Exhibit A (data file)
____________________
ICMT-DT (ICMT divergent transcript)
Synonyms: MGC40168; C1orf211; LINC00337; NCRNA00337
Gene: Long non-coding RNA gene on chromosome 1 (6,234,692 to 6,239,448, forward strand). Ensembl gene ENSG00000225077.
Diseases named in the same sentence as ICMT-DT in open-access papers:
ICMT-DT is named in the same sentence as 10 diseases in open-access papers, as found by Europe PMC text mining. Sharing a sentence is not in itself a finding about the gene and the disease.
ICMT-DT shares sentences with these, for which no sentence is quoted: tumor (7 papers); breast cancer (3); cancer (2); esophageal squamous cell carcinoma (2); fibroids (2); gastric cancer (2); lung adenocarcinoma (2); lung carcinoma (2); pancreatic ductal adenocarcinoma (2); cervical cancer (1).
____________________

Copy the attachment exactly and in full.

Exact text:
ICMT-DT (ICMT divergent transcript)
Synonyms: MGC40168; C1orf211; LINC00337; NCRNA00337
Gene: Long non-coding RNA gene on chromosome 1 (6,234,692 to 6,239,448, forward strand). Ensembl gene ENSG00000225077.
Diseases named in the same sentence as ICMT-DT in open-access papers:
ICMT-DT is named in the same sentence as 10 diseases in open-access papers, as found by Europe PMC text mining. Sharing a sentence is not in itself a finding about the gene and the disease.
ICMT-DT shares sentences with these, for which no sentence is quoted: tumor (7 papers); breast cancer (3); cancer (2); esophageal squamous cell carcinoma (2); fibroids (2); gastric cancer (2); lung adenocarcinoma (2); lung carcinoma (2); pancreatic ductal adenocarcinoma (2); cervical cancer (1).